iMTA has performed studies on the current and future cost-of illness of asthma, COPD and allergic rhinitis. In all three diseases, medication is the most important cost driver, followed by hospital admissions in asthma and COPD and by primary care in allergic rhinitis. Between 2007 and 2032, health care expenditures will increase with 73% for allergic rhinitis. They will double for asthma and triple for COPD.
The price you pay for asthma
In The Netherlands, about 10 percent of the adult population has asthma symptoms, while prevalence among children is almost twice as high. iMTA has studied costs, adherence, effectiveness and cost-effectiveness of disease management programs for asthma. iMTA was also the first institute to estimate cost-effectiveness of inhaled corticosteroids.
iMTA did the very first cost-effectiveness study of inhaled corticosteroids (ICS) in both adults and children with asthma. In another asthma cost-effectiveness study of Symbicort for the Maintenance And Reliever Treatment (SMART), it was found that SMART instead of ICS plus bronchodilators did not affect health outcomes and did not increase costs; therefore, is likely to be an alternative for guideline-directed treament, from a health and economic perspective. In a cost-effectiveness analysis of influenza vaccination in children with asthma, we concluded that influenza vaccination did not result in a significant reduction of the number, severity, or duration of asthma exacerbations caused by influenza.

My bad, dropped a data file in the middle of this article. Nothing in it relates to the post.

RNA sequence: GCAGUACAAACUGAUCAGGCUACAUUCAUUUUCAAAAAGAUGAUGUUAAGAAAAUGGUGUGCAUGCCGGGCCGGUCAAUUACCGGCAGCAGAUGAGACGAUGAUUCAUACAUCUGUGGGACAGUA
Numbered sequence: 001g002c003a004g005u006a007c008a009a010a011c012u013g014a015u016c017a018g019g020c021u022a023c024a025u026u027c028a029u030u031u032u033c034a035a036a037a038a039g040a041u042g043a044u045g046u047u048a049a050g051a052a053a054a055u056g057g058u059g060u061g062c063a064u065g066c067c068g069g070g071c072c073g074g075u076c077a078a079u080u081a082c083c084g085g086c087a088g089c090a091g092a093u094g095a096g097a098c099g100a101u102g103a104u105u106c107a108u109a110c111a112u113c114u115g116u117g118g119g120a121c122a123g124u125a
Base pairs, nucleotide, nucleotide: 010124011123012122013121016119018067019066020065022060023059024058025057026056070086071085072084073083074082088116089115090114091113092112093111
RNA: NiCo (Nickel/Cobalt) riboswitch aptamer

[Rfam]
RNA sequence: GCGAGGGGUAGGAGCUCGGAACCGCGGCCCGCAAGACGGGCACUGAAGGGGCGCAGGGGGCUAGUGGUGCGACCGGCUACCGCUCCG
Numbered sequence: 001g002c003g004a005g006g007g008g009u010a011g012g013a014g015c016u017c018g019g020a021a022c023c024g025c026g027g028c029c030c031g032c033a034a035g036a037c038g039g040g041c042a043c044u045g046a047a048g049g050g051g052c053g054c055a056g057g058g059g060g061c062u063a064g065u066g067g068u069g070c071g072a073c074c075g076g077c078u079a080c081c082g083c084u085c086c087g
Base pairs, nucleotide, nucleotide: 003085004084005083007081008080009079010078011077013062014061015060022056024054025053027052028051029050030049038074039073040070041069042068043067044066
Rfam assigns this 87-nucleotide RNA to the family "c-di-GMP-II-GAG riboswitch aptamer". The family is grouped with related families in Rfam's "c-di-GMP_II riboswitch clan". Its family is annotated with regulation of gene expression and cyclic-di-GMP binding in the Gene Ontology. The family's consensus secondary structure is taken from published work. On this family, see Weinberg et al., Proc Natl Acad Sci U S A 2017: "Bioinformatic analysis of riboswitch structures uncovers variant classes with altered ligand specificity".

Preference measurement DCE / TTO
iMTA has compared the measurement properties of different health-related quality of life instruments for asthma. iMTA has published frequently about different preference elicitation techniques and their relative merit for assessing health related quality of life.